the home of online investigations

China’s Liaoning Departs Qingdao

June 29, 2017

By Chris Biggers

Translations: Русский

Imagery of Qingdao acquired on 26JUN2017 by Planet.

China’s aircraft carrier, the Liaoning, has departed its home port of Qingdao, recent imagery acquired by Planet confirms. China’s Ministry of Defense said the carrier would conduct routine training while also making a two day port call in Hong Kong.  This year marks the former city state’s 20th anniversary under Chinese rule since being handed back over from Great Britain.

According to imagery and news reporting, the aircraft carrier sets out with its co-located flotilla, which includes the destroyers, Jinan (152) and Yinchuan (175), the frigate Yantai (538), as well as several other vessels. Equipped with a detachment of J-15 fighters, the carrier’s visit to the former British colony also coincides with President Xi Jinping’s first trip to the special administrative region since taking office in 2013.

The visit is expected to put China’s military achievements on display in an attempt to strengthen patriotism tied to the mainland. However, that may be difficult with younger generations—particularly since most of Hong Kong’s recent pro-democracy movement has been youth-driven. Of Hong Kong residents aged 18 to 29 years old, recent polls suggest that only 3.1 per cent identified as Chinese, compared to 3.4 percent six months ago. That’s the lowest rating since Hong Kong University began the polls in 1997.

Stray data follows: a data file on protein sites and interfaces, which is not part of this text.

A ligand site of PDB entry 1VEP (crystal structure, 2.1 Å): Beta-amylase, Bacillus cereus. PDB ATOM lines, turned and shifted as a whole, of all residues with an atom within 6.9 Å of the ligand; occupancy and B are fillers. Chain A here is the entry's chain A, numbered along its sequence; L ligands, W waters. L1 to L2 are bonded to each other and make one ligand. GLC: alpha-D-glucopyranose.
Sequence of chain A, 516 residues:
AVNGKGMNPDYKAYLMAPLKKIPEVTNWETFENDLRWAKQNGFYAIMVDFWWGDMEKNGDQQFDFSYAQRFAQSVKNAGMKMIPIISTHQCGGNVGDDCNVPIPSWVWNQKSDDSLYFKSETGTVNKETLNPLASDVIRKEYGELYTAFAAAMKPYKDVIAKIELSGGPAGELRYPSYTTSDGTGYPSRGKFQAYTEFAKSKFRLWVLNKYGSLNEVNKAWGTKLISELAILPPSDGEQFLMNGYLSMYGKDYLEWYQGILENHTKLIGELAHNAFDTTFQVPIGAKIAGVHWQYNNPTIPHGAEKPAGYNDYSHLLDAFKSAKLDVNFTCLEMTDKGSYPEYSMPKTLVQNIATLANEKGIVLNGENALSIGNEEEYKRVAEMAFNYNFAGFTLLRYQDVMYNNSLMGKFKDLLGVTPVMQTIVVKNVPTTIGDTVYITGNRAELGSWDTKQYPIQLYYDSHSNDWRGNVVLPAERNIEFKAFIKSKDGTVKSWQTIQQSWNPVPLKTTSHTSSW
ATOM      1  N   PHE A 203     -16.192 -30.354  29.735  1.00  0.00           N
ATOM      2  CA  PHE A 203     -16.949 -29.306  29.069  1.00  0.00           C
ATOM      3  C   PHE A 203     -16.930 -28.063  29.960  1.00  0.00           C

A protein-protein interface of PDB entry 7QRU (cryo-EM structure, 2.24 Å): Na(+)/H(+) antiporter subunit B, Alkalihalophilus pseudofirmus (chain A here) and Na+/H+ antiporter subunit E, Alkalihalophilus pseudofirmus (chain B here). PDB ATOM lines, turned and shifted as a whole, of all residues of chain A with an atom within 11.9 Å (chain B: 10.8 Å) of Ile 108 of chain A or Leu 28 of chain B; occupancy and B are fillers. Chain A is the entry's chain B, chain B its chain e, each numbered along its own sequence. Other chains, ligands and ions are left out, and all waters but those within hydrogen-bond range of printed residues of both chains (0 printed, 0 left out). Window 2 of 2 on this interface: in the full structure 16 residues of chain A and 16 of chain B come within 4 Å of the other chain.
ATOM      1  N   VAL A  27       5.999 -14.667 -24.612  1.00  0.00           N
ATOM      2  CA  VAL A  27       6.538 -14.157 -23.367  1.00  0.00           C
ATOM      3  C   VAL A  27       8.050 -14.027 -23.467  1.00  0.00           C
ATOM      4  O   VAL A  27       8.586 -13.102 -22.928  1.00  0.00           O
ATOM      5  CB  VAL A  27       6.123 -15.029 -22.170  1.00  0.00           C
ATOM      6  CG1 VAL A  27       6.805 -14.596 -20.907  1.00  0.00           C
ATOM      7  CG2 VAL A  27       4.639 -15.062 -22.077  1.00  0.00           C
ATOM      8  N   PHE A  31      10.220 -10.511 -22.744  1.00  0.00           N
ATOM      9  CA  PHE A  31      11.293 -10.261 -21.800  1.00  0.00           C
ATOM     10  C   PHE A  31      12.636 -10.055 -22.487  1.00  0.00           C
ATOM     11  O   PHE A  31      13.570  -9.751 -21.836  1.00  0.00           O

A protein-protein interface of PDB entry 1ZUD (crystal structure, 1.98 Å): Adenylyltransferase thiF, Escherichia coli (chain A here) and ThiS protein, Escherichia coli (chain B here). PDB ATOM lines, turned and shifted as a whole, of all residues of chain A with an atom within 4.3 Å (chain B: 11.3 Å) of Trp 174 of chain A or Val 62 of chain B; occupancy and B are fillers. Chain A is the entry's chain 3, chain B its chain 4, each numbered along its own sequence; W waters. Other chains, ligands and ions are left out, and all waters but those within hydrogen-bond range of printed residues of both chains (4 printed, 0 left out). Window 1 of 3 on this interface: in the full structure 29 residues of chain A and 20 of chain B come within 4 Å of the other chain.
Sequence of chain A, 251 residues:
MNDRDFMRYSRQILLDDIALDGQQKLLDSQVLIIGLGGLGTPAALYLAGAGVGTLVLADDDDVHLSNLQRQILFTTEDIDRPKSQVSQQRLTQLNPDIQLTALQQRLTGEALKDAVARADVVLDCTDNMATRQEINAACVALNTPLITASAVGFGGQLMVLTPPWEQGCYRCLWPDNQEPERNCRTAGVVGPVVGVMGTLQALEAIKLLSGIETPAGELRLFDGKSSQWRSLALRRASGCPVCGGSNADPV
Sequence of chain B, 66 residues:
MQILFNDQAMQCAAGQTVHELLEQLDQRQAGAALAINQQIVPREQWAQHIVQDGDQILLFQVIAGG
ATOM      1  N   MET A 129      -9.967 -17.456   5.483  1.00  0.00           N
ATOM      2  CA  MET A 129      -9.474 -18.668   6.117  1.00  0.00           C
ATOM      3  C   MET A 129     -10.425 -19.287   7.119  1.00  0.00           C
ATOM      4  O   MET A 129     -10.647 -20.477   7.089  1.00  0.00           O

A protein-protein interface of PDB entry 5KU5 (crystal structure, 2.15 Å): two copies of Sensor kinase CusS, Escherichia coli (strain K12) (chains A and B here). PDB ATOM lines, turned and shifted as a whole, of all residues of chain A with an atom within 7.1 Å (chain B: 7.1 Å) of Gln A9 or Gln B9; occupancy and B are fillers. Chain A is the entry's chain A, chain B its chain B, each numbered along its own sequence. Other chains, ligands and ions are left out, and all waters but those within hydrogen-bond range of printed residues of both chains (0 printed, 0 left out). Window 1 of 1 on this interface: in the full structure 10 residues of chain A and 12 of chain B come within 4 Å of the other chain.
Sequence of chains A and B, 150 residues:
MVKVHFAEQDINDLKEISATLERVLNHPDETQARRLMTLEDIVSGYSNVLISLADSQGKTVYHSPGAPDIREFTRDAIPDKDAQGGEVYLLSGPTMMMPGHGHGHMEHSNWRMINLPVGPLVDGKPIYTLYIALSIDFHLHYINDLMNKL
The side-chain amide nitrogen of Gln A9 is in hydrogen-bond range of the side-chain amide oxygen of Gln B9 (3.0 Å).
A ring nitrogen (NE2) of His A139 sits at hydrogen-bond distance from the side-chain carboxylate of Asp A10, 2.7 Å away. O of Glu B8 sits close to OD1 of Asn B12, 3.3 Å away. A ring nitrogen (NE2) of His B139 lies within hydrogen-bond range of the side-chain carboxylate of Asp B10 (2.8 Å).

China’s Liaoning, and its future carrier which launched in April at Dalian, represents a significant step forward as Beijing develops capabilities for a blue-water navy. Previously, China’s sole operational carrier deployed for training in December 2016 in the Bohai and Yellow Seas, before making an appearance in the South China Sea at a new pier at Hainan Island.

“In the long run, China needs to develop its own aircraft carrier battle teams, with at least six aircraft carriers, maritime forces led by guided missile destroyers, as well as attack submarines,” Xu Guangyu, a senior advisor to the China Arms Control and Disarmament Association wrote in the PLA Daily in April. “China will build about ten more bases for the [carriers, and]…could have bases in every continent,” he went on to write.

Chris Biggers

Chris Biggers is a public and private sector consultant based in Washington, D.C.

Join the Bellingcat Mailing List: